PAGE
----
Under Armour has cooled off a bit since its stellar 2016, which was highlighted by innovation and compelling products. But industry experts differ in their opinions on how bright the athletic label’s future is.
In a note Tuesday, Susquehanna Financial Group LLLP analyst Sam Poser downgraded the brand to negative — from neutral — citing poor brand distribution decisions, adding that he sees “no fundamental recovery in sight.”
“Despite ongoing evolution within the ranks of UAA’s senior management, we believe, based on proprietary checks and our industry experience, that Under Armour’s brand position will continue to weaken before it is clear if it can be salvaged,” the analyst wrote.
In August, the company let go of 2 percent of its workforce, or 280 employees, as part of a restructuring plan. And in October, on an earnings conference call with investors, Under Armour CEO Kevin Plank acknowledged the brand’s struggles, which he said included the consequences of aggressive expansion, not having a strong price-value proposition across footwear and failure to differentiate itself enough to current consumers.
Concerning product, Poser suggested Under Armour would benefit from removing its merchandise from retailers such as Kohl’s, DSW and Famous Footwear. (All three retailers started carrying the brand in 2017.)
Matt Powell, The NPD Group Inc.’s senior industry adviser for sports, agreed that a shift in retail strategy is needed.
“They’ve got to develop a relationship with retailers who have a more of a sportswear-driven consumer — less the sporting goods retailers and more the mall-based retailers,” he told Footwear News.
The performance-driven brand, according to Powell, needs to increase its focus on sportswear, which is the athletic market’s hottest category.
“Their footwear line is really focused on performance as opposed to sportswear, and the consumer is telling us they don’t want performance footwear as fashion,” he said. “If you’re running, if you’re really playing basketball, you’re buying a performance shoe, but you’re only using it for that purpose. You’re not wearing it as sportswear.”
Currently, the Curry 4, a performance look, is on the brand’s best-seller list for men via Underarmour.com. But for women, it’s a casual model that’s leading the way: the Threadborne Slingflex lifestyle-inspired runner.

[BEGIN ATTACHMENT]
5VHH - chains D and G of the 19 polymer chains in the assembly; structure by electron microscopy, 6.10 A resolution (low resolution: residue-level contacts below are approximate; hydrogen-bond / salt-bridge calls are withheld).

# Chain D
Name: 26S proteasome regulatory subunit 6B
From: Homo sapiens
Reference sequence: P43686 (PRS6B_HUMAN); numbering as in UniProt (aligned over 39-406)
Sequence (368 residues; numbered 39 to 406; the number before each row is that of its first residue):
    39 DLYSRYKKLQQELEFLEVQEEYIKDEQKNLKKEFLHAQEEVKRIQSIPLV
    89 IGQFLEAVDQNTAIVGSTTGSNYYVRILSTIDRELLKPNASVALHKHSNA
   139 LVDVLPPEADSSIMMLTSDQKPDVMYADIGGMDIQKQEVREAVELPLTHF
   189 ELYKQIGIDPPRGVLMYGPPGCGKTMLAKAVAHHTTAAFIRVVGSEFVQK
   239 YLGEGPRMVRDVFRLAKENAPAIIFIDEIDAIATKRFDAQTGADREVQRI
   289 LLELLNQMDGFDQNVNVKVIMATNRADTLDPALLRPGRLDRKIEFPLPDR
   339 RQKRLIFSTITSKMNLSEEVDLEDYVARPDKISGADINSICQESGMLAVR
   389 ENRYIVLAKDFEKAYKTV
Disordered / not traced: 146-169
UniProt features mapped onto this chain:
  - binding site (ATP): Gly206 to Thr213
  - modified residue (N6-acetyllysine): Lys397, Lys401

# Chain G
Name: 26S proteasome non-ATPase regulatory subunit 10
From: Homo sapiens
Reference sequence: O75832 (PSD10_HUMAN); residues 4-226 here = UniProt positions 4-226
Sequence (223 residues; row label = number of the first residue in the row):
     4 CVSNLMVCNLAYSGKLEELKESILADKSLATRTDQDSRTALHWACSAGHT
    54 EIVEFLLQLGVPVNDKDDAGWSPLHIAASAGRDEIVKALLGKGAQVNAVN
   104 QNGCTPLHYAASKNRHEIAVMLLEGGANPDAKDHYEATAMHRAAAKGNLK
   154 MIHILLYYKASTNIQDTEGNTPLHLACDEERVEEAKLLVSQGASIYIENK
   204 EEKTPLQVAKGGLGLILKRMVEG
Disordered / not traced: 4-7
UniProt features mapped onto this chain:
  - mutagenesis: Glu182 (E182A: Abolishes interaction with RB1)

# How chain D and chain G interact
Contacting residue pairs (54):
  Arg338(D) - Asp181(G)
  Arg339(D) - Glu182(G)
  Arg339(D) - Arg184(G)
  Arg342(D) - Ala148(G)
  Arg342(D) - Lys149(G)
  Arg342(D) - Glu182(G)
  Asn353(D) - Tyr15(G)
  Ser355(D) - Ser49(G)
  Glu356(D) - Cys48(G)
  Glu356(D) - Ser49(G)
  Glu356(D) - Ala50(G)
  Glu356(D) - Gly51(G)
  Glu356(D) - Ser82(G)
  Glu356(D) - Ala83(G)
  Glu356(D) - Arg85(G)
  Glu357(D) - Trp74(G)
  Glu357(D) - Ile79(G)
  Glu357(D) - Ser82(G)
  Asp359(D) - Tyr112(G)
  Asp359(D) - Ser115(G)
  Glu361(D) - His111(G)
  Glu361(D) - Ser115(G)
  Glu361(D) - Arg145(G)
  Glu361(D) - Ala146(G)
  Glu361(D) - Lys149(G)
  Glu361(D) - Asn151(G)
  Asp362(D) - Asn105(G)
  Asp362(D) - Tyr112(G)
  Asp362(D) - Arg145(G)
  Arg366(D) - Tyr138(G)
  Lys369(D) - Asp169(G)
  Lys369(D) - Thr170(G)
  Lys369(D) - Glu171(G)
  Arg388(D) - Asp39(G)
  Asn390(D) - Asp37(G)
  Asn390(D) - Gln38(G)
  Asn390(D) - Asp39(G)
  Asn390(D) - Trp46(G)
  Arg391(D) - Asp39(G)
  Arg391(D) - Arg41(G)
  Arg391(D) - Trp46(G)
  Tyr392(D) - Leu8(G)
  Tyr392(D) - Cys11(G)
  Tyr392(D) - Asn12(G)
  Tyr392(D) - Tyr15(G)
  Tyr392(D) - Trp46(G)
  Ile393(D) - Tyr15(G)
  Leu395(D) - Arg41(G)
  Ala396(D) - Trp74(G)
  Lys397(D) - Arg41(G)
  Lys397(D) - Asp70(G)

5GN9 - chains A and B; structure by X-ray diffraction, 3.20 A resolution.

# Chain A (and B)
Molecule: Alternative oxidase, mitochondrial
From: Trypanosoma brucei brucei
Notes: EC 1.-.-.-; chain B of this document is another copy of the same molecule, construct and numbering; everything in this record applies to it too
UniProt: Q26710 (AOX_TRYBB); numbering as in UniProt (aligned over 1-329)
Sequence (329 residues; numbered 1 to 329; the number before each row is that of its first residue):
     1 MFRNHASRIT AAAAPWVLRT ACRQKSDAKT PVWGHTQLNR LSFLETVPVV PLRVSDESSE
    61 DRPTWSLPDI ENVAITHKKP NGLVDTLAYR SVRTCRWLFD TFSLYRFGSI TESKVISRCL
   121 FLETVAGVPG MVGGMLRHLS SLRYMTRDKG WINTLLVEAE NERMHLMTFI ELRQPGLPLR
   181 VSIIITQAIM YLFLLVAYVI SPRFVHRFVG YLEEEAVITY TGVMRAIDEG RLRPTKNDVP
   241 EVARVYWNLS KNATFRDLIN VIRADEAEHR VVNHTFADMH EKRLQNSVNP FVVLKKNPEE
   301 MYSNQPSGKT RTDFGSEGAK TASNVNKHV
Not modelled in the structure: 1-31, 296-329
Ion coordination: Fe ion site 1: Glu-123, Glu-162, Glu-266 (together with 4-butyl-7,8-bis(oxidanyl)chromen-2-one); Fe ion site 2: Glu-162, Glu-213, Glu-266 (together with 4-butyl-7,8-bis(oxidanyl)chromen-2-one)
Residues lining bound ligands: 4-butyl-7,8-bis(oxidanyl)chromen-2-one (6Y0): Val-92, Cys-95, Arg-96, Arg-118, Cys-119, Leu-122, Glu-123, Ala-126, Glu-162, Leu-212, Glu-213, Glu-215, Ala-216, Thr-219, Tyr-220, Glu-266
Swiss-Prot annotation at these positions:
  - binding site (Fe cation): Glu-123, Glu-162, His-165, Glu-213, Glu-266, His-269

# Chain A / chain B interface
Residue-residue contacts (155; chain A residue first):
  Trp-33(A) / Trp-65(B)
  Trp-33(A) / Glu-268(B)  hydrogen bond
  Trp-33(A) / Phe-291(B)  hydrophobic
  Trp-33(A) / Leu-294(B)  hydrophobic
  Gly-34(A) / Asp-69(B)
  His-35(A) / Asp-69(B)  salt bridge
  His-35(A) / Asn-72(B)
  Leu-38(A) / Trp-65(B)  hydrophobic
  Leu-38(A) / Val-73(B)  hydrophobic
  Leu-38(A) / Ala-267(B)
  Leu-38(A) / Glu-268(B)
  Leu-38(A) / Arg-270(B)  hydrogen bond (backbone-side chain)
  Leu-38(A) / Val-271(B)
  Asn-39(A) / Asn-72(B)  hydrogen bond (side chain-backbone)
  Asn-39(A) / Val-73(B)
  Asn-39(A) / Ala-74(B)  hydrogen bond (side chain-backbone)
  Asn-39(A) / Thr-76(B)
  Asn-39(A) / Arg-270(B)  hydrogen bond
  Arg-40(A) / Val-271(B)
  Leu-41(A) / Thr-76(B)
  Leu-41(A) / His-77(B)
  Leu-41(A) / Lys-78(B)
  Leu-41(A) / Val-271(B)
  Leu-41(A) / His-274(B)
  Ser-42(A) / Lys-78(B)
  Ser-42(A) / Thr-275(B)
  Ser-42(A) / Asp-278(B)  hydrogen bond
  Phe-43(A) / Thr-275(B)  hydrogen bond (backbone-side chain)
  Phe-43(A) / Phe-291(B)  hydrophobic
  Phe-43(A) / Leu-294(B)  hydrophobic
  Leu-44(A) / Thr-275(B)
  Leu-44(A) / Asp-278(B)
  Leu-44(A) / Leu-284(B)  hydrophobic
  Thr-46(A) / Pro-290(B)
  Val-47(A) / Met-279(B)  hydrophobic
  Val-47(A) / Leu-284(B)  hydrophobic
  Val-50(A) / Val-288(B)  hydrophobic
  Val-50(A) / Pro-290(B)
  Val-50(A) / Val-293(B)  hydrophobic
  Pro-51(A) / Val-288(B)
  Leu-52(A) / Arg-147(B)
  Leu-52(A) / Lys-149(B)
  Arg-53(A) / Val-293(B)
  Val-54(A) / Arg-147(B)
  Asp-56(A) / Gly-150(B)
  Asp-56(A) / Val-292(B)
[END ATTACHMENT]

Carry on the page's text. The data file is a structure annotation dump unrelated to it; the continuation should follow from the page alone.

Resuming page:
In its Sportstyle offering, there are just 12 silhouettes for men — including eight that are on sale. There is no Sportstyle category for women, although there is a section devoted to lifestyle sneakers on the website.
Despite the types of footwear Under Armour is delivering, geared toward a consumer that isn’t dominant in the marketplace, some retail store owners aren’t as critical of the brand. Ankur Amin, who co-owns Long Island, N.Y.-based Renarts and two Extra Butter doors in New York, believes Under Armour’s business is healthy.
“As a business, they’re great. They have a lot of reach, their distribution is on point,” Amin said. “The brand isn’t necessarily working with the fastest consumer right now, but I was in Texas over the holidays, and people were wearing Under Armour all over the place.”
Amin did note, however, that the brand needs to diversify its footwear portfolio.
“They’re not appealing to the fast consumer. The Extra Butter consumer doesn’t want too much of Under Armour stuff at all, and their experiments with trying to have a boutique line didn’t pan out so well. In that case, they have some work to do,” Amin said. “In Renarts, it works in pockets. As a basketball performance shoe, it does work; doesn’t work outside that space, doesn’t work in lifestyle.”
Powell also believes Under Armour’s overall business is in decent shape.
“Under Armour’s brand strength is fine. I don’t think the brand has been tarnished in any way,” Powell said. “What they have is a product problem, and that’s fixable. My gut is that this transition won’t be easy, but it is very doable and they’ll be successful at it.”
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